Last month I wrote about pressures on sport coaches. I have been thinking about ways to support coaches as they develop and negotiate the competing demands that they face. Yesterday a documentary about the study of baboons in Kenya gave me a great lead.
Given that I have an interest in ecology and ethology (not to mention sociobiology) I am surprised that I have not come across Robert Sapolsky‘s work before now. I should have picked up on his Why Zebras Don’t Get Ulcers when I wrote about evolutionary biology and social connections.
Robert Saplosky and Lisa Share’s (2004) paper notes that :
Reports exist of transmission of culture in nonhuman primates. We examine this in a troop of savanna baboons studied since 1978. During the mid-1980s, half of the males died from tuberculosis; because of circumstances of the outbreak, it was more aggressive males who died, leaving a cohort of atypically unaggressive survivors. A decade later, these behavioral patterns persisted. Males leave their natal troops at adolescence; by the mid-1990s, no males remained who had resided in the troop a decade before. Thus, critically, the troop’s unique culture was being adopted by new males joining the troop. We describe (a) features of this culture in the behavior of males, including high rates of grooming and affiliation with females and a “relaxed” dominance hierarchy; (b) physiological measures suggesting less stress among low-ranking males; (c) models explaining transmission of this culture; and (d) data testing these models, centered around treatment of transfer males by resident females.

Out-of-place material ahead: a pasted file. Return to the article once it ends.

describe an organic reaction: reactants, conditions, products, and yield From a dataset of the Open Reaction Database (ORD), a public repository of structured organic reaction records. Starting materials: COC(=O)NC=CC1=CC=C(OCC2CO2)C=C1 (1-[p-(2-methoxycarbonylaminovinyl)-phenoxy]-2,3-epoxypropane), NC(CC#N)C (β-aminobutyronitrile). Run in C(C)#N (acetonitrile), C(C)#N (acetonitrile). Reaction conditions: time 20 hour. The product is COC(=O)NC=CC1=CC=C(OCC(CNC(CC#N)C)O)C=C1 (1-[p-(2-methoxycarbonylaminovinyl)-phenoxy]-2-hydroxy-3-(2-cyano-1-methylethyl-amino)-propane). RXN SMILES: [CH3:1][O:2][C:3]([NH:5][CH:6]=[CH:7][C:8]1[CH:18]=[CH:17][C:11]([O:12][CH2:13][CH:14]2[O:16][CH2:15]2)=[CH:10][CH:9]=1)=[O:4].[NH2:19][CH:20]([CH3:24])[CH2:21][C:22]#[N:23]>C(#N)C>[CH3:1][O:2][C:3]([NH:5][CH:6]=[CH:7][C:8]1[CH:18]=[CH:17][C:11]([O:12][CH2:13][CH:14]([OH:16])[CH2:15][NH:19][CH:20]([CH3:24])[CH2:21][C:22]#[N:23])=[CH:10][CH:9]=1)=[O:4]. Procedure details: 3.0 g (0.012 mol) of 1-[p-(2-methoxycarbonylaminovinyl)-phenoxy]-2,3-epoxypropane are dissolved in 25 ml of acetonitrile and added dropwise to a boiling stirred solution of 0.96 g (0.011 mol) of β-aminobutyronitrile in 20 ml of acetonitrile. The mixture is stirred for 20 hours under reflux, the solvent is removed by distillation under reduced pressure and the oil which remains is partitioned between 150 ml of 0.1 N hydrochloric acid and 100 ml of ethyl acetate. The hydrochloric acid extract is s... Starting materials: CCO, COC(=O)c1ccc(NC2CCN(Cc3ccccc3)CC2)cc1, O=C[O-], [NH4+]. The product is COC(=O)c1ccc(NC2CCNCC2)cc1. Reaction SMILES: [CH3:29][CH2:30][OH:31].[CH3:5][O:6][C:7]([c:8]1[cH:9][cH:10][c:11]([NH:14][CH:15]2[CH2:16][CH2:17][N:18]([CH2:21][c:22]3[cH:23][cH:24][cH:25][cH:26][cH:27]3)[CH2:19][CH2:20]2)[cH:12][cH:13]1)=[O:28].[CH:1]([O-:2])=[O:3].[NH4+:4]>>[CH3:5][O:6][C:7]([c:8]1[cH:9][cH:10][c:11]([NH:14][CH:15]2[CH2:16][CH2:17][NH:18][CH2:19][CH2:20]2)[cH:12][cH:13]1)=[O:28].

In his Primate’s Memoir, Robert provides rich detail about his work and his study of stress. An article on him in The Edge notes that:
ROBERT SAPOLSKY is a professor of biological sciences at Stanford University and of neurology at Stanford’s School of Medicine. He is also a research associate at the National Museums of Kenya. While his primary research, on stress and neurological disease, is in the laboratory, for twenty-three years he has made annual trips to the Serengeti of East Africa to study a population of wild baboons and the relationship between personality and patterns of stress-related disease in these animals.
Robert’s work underscores for me the importance of closely observed behaviour over extended periods of time. The conjunction of his field work with neuroscience is fascinating. It is a great heuristic to explore coach development in the sport world where alpha male behaviour abounds. It is an insight too into how we might mitigate stress through social contact.
Serengeti in the Mist